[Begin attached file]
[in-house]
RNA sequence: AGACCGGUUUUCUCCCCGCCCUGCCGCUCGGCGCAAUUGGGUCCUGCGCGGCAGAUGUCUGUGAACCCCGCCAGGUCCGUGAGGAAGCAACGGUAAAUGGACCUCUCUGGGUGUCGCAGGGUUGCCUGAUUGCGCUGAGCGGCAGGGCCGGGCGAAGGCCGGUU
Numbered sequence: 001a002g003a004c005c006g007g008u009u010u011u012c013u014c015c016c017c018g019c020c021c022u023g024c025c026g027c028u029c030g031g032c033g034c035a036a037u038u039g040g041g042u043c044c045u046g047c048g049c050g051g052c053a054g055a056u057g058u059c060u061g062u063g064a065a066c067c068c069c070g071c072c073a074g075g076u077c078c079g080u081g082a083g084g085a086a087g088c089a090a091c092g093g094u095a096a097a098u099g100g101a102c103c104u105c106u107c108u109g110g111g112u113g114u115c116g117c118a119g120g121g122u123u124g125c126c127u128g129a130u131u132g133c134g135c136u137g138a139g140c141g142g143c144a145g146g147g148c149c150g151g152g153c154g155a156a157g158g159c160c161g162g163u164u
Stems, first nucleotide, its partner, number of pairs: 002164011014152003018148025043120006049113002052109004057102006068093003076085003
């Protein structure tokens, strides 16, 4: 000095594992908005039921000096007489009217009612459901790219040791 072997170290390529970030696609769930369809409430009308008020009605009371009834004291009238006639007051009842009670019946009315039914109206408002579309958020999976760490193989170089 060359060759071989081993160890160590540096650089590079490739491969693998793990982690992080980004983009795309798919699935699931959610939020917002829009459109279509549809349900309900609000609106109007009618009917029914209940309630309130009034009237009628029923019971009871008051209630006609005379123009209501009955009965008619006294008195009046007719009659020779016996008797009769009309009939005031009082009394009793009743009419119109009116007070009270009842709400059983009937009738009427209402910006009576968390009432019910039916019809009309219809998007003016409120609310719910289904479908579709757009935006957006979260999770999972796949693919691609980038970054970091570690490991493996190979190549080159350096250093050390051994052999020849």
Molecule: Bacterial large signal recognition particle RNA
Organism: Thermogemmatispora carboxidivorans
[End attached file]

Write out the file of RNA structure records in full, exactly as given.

[in-house]
RNA sequence: AGACCGGUUUUCUCCCCGCCCUGCCGCUCGGCGCAAUUGGGUCCUGCGCGGCAGAUGUCUGUGAACCCCGCCAGGUCCGUGAGGAAGCAACGGUAAAUGGACCUCUCUGGGUGUCGCAGGGUUGCCUGAUUGCGCUGAGCGGCAGGGCCGGGCGAAGGCCGGUU
Numbered sequence: 001a002g003a004c005c006g007g008u009u010u011u012c013u014c015c016c017c018g019c020c021c022u023g024c025c026g027c028u029c030g031g032c033g034c035a036a037u038u039g040g041g042u043c044c045u046g047c048g049c050g051g052c053a054g055a056u057g058u059c060u061g062u063g064a065a066c067c068c069c070g071c072c073a074g075g076u077c078c079g080u081g082a083g084g085a086a087g088c089a090a091c092g093g094u095a096a097a098u099g100g101a102c103c104u105c106u107c108u109g110g111g112u113g114u115c116g117c118a119g120g121g122u123u124g125c126c127u128g129a130u131u132g133c134g135c136u137g138a139g140c141g142g143c144a145g146g147g148c149c150g151g152g153c154g155a156a157g158g159c160c161g162g163u164u
Stems, first nucleotide, its partner, number of pairs: 002164011014152003018148025043120006049113002052109004057102006068093003076085003
């Protein structure tokens, strides 16, 4: 000095594992908005039921000096007489009217009612459901790219040791 072997170290390529970030696609769930369809409430009308008020009605009371009834004291009238006639007051009842009670019946009315039914109206408002579309958020999976760490193989170089 060359060759071989081993160890160590540096650089590079490739491969693998793990982690992080980004983009795309798919699935699931959610939020917002829009459109279509549809349900309900609000609106109007009618009917029914209940309630309130009034009237009628029923019971009871008051209630006609005379123009209501009955009965008619006294008195009046007719009659020779016996008797009769009309009939005031009082009394009793009743009419119109009116007070009270009842709400059983009937009738009427209402910006009576968390009432019910039916019809009309219809998007003016409120609310719910289904479908579709757009935006957006979260999770999972796949693919691609980038970054970091570690490991493996190979190549080159350096250093050390051994052999020849």
Molecule: Bacterial large signal recognition particle RNA
Organism: Thermogemmatispora carboxidivorans